The art of Kala Ramnath
Shailaja Khanna JANUARY 26, 2018 00:00 IST
UPDATED: JANUARY 26, 2018 05:11 IST
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Striking a chord Kala Ramnath in performance;
The seasoned violinist talks about receiving the coveted SNA Award and how she is not aconventional musician
Kala Ramnath is from an illustrious lineage; six generations of musicians precede her out of which three generations were violinists. It was but natural that she started playing the violin from the age of two-and-a-half onwards.
Her tenacity and focus have made her one of the top violinists in the country today. She has received a Grammy for her album “Miles from India”, and was awarded the coveted Sangeet Natak Akademi Award recently.
What does this SNA award mean to you?
I feel truly blessed and humbled, because this award is everything a musician aspires for. When I look back at my journey, I feel convinced of the saying that you keep doing what you have to do, and the Almighty takes care of the rest.
Do you agree that usually recognition from the West happens first, and then we take notice!
Maybe this is true. It is a bad thing. People talk more about my playing in the movie “Blood Diamond” than my concerts! It’s inbuilt in our psyche – if the West recognises us, then our worth is recognised.
You belong to an illustrious family of Carnatic musicians; why do you play Hindustani music?
It was my grandfather who decided I should learn in the Hindustani idiom; maybe he saw I had the aptitude for it? When I was growing, there was Hindustani music in the house; you know my aunt Dr Rajam plays Hindustani music, so it’s not as if I was new to it. I developed a liking for it; it’s probably in my genes! I learnt to sing too. I was of course taught in the Carnatic idiom as a child, but today I don’t remember Carnatic ragas, and now my music is only Hindustani.
Jasraj ji, your Guru says he sees you as the torch bearer of the Mewati gharana. How did you go to learn from him?
With Jasraj ji I have an old relationship. He presented me in a concert when I was just 12. When I was about 17, I went to him to learn as I felt my music was stagnating. I just loved his music.
The layakari in my music is due to Jasraj ji’s influence, you know how important laya is in his music. I have tried to emulate the vocal style totally in my presentation; I don’t follow the instrumental format of presentation of aalap jor jhala then gat.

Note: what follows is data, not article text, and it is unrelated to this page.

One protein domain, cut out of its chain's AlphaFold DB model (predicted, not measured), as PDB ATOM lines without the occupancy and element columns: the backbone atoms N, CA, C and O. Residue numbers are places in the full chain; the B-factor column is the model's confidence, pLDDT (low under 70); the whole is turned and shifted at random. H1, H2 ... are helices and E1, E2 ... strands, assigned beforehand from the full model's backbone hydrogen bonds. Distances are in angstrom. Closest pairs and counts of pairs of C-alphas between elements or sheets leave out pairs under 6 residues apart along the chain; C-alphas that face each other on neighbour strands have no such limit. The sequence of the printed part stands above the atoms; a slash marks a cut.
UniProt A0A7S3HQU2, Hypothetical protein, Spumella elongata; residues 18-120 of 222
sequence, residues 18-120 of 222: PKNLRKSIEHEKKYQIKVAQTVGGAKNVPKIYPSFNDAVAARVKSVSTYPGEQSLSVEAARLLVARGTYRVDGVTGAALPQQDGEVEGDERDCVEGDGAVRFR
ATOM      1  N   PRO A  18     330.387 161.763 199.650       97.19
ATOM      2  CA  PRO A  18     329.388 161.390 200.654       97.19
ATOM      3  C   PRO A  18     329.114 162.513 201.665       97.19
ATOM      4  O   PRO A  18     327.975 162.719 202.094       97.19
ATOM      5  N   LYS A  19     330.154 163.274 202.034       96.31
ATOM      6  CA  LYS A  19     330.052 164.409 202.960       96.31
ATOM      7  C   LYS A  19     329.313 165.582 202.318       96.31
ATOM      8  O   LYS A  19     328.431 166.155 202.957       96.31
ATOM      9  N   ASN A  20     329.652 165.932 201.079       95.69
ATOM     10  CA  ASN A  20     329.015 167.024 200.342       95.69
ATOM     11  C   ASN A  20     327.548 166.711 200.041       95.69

Growing up, my icons were Rajam ji, Jasraj ji, Zakir bhai and Kishori Amonkar.
In the West you have done a lot of fusion concerts…
I have done a lot of fusion, but I don’t do fusion music in India. If you just add drums and bass it’s not fusion, fusion is when you create something with a musician from another music tradition; it’s the collaboration of different genres to create something harmonious.
To give you an idea of what meaningful fusion entails, I collaborated with a Danish jazz orchestra – there was me on the violin representing Indian music and a full Western orchestra. That year Denmark was nominated as the cultural capital of Europe.
I worked with them for two years before the concert; in between, I went to Denmark 4-5 times. We got to know each other at the first meeting, we wrote some music ideas on paper, worked on them, played together for over a week, realised the shortcomings, met again, explored further and it is only after that, that we had enough to play a two-and-a-half hour concert that made sense. My answer to a musical phrase played should be appropriate; if I haven’t explored the other’s music, how can I do that?
In the past, I have done quite a bit of collaborations with Carnatic musicians like Shashank Subramanium, Vijaylakshmi Lalgudi – recently, I haven’t done much. Even in Hindustani music, the collaboration with a fellow percussionist like Pt Yogesh Samsi makes sense; we understand each other’s idiom, he knows my instrument and my singing style of playing, I know the tabla.
We have mutual respect for each other as people as well as musicians. Until you establish that, until our musical ideas match, until there is give and take, we won’t be able to create meaningful music.
In a sense you are not a conventional musician…
I am open to many things. I recently played for the movie “Jungle Book”, but I don’t think they used it. I am happy to have my fingers in a lot of pies! I am also a part of 3- 4 music groups abroad. I have a foundation Kalashree for economically down trodden people who I teach; I work with an NGO in Kolkata where I have teachers to introduce music to children.
I also work with sick children in the US where I use music to help them. A nine-year-old child I used to teach, died of cancer; I saw how this sweet chirpy boy slowly lost interest in life, how he struggled, how my music helped him in his final days, so I realised the importance of doing this. Music usually excites, but our Hindustani music soothes, it relaxes, and puts them to sleep. Chemotherapy results in difficulty in sleeping; music calms them and gives them rest. I try to play live for them.